John Paul II did the same on May 13, 1982, and again on March 25, 1984, at the conclusion of the Extraordinary Holy Year of the Redemption, in union with many of the bishops around the world. On Oct. 8, 2000, he made an act of entrustment of the world to the Immaculate Heart of Mary for the new millennium.

Between them, Pius XII and John Paul II consecrated the Church and the entire world to Mary a total of eight times. On Oct. 13, 2013, Pope Francis renewed the consecration of the world to the Immaculate Heart of Mary, and dedicated his pontificate to Our Lady of Fatima.

The Archdiocese of Denver has never before been consecrated to the Immaculate Heart of Mary. Archbishop Charles Chaput of Denver rededicated the Archdiocese of Denver to the Immaculate Conception on Dec. 8, 2004, 150 years after the establishment of the dogma of the Immaculate Conception.

The act of consecration to Mary “establishes a relationship of love with her in which we dedicate to her all that we have and are,” says Saint John Paul II. “This consecration is practiced essentially by a life of grace, of purity, of prayer, of penance that is joined to the fulfillment of all the duties of a Christian, and of reparation for our sins and the sins of the world” (Sept. 26, 1986).

 

Consecration of the Archdiocese of Denver will take place Friday, Oct. 13 at 7:30 – 9 p.m. at the Cathedral Basilica of the Immaculate Conception and in participating parishes. For more information on the event and on consecration, or to learn more about preparation, visit archden.org/heartofmary.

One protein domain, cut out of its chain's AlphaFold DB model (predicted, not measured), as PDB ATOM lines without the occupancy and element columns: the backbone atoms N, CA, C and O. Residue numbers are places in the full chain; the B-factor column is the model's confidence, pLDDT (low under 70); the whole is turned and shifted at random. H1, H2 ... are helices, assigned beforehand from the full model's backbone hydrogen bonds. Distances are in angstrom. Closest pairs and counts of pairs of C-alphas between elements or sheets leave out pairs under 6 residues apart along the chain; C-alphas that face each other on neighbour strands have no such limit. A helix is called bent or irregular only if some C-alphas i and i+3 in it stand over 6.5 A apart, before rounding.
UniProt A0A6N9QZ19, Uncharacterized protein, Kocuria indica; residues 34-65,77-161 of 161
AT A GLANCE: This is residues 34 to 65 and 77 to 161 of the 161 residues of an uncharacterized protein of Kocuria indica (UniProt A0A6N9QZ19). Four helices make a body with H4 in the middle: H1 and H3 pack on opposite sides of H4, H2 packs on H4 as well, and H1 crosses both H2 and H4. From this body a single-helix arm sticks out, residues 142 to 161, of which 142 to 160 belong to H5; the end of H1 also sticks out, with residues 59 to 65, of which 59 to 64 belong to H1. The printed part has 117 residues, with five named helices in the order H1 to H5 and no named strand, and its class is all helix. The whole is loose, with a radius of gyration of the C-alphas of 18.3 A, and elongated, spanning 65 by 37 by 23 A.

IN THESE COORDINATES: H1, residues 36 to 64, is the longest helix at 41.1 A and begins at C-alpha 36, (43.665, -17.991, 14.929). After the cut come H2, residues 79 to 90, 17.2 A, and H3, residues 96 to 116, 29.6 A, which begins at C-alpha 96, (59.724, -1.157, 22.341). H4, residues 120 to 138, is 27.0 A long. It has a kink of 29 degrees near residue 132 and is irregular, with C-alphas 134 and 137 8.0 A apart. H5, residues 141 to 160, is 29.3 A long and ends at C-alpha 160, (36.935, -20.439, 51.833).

COMING UP: Love St. Thérèse? Here are 3 events for her feast around the Archdiocese

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St. Thérèse of Lisieux is, according to Pope Pius X, “the greatest saint of modern times” — so much so that St. John Paul II declared her a Doctor of the Church, the youngest so far.

If you love her, there are a few events around the Archdiocese of Denver where you can celebrate her feast day, which is Oct. 1.

“Rose Petal Evening” with Community of the Beatitudes
Celebrate the feast of St. Thérèse with an evening of praising the Lord with poems and songs from the saint and asking her intercession. Bring a rose and a self-addressed and stamped envelope (optional).
Sept. 29: St. Catherine of Siena Parish, 7 p.m.
Oct. 5: St. Frances Cabrini Parish, 7 p.m.

Feast Day Celebration with St. Thérèse of Lisieux
Mass to celebrate the feast of St. Thérèse will be held at the Carmelite Monastary. Mass will be celebrated by Fr. Nicholas Larkin with a blessing and distribution of roses.
Oct. 3: Carmelite Monastary, 6138 S Gallup St., 80120
Cost: Free

FOCUS Presents: “An Evening with Thérèse”
The Fellowship of Catholic University Students at CU Boulder present a unique fundraiser. Keynote speaker is Bishop Jorge Rodriguez. Enjoy wine, hors d’oeuvres, a silent auction and delectable dinner.
Oct. 6: Sacred Heart of Mary Church, 6739 S. Boulder Rd.
Cost: Individual ticket if before Sept. 18, discounts available online.
Contact: Janet Driscoll, 303-898-8865 or jmdriscoll7@comcast.net.